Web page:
The Tarkine in north-west Tasmania is one of the world's great wild places. Spanning 447,000 hectares, it is a relic of the ancient supercontinent of Gondwanaland, and Australia's largest tract of temperate rainforest.
It is home to more than 60 rare, threatened and endangered species, including the Giant Freshwater Lobster, the Tasmanian Wedge Tailed Eagle, the Spotted tail Quoll, and the iconic endangered Tasmanian Devil.
The Tarkine is named for the Tarkiner people, and its coast has been described as "one of the world's great archaeological regions" due to the richness and diversity of Aboriginal sites which are listed as National Heritage.
Mining in the Tarkine has been touted by the Labor and Liberal parties as the saviour for north-west Tasmanian jobs, yet less than two years after the Shree Minerals' Nelson Bay River iron ore mine was approved its operations have been suspended.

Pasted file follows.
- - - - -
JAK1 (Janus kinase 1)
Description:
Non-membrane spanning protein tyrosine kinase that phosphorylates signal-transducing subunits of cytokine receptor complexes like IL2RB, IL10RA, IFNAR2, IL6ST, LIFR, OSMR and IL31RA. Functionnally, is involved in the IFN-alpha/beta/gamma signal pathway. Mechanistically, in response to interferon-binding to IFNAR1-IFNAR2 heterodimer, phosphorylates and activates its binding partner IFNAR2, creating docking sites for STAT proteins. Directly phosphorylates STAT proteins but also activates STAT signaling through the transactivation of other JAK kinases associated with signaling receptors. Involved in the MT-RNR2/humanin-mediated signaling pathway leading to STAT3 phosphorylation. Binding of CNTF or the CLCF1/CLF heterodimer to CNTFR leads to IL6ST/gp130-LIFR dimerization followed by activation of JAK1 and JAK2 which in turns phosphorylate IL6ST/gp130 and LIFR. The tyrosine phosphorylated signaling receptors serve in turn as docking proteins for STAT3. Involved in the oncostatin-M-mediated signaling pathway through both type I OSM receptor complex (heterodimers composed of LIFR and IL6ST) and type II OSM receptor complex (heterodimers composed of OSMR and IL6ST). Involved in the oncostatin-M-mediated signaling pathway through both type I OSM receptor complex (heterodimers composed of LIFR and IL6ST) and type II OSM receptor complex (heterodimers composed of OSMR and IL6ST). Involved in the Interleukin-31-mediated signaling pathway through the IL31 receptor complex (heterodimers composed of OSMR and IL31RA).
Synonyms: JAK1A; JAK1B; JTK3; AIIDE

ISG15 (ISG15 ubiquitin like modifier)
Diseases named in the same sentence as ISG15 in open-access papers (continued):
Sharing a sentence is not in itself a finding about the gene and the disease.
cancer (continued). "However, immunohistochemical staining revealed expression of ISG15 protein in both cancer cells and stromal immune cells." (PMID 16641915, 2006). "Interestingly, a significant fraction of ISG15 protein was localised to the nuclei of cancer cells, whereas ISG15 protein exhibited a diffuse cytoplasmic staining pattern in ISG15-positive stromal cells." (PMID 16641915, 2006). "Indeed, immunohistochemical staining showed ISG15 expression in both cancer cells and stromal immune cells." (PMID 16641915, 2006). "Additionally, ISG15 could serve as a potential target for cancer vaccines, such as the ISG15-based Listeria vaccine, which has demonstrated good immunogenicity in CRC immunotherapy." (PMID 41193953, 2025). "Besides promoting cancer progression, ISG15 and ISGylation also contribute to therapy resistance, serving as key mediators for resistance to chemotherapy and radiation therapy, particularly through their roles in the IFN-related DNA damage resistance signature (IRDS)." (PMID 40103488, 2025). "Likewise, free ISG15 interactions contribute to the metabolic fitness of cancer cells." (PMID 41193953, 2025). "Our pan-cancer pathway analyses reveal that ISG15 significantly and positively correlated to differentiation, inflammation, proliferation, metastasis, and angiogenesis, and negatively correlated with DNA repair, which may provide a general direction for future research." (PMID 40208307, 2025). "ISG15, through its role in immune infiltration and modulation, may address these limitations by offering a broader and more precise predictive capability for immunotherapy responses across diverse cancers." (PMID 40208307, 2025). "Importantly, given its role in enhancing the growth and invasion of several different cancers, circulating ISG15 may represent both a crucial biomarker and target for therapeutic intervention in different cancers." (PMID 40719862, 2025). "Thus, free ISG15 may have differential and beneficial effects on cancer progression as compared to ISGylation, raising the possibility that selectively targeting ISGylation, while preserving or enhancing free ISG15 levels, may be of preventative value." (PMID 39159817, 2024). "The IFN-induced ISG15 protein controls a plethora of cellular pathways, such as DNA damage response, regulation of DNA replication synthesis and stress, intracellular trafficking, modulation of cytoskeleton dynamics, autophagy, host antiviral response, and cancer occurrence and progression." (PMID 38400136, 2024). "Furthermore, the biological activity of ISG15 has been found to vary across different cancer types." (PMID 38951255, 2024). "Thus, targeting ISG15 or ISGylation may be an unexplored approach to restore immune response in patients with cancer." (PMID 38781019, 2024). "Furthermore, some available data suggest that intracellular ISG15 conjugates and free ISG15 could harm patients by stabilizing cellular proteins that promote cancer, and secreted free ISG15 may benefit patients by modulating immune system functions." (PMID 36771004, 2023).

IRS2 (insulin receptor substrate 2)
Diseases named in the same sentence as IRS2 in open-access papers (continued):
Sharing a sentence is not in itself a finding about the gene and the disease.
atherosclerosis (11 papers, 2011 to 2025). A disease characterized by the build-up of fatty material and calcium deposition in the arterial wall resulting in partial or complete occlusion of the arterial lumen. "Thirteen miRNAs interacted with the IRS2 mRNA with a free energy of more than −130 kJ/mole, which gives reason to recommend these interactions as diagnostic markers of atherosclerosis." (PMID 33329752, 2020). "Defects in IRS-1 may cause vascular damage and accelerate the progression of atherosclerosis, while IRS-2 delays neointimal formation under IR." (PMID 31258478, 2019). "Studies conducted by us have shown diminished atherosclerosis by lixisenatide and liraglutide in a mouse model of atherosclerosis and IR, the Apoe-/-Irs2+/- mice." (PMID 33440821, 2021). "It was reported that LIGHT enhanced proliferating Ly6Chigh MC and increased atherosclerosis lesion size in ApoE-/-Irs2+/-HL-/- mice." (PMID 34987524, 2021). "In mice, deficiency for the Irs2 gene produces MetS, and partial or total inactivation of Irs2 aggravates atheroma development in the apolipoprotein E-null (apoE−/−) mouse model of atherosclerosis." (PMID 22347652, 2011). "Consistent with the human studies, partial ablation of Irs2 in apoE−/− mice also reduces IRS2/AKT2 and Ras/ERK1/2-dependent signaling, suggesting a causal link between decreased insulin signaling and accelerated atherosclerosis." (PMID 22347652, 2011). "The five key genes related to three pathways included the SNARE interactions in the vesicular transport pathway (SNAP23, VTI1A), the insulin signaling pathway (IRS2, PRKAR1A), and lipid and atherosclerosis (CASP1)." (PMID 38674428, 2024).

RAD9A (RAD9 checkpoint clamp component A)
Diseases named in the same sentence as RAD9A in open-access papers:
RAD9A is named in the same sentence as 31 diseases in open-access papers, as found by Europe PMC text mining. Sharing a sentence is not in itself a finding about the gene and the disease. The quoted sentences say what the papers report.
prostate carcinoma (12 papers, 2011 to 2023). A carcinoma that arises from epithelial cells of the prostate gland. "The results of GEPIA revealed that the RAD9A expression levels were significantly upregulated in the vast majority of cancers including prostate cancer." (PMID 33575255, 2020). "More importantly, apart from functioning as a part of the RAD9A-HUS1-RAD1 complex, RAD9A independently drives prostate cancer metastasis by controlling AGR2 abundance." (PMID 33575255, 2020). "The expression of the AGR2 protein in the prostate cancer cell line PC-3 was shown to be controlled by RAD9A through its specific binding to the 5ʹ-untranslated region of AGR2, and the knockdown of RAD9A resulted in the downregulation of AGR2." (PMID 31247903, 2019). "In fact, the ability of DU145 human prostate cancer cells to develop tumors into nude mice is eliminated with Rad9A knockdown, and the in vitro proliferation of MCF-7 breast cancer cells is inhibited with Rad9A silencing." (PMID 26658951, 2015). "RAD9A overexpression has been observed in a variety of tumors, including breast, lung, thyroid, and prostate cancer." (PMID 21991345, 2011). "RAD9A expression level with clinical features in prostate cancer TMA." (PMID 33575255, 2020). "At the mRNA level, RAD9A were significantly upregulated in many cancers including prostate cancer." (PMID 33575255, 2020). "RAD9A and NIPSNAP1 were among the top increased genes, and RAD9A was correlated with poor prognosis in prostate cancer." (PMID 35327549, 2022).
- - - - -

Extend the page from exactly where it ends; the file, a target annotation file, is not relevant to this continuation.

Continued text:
Most of the Tarkine is not protected but the Greens believe it should be protected as a national park and ultimately as World Heritage.
We know that the Tarkine is too precious to lose. Join the campaign: write to the papers and make the Tarkine a national issue, write to Prime Minister Abbott with the facts today, and share our e-book outlining the Tarkine's beauty and significance.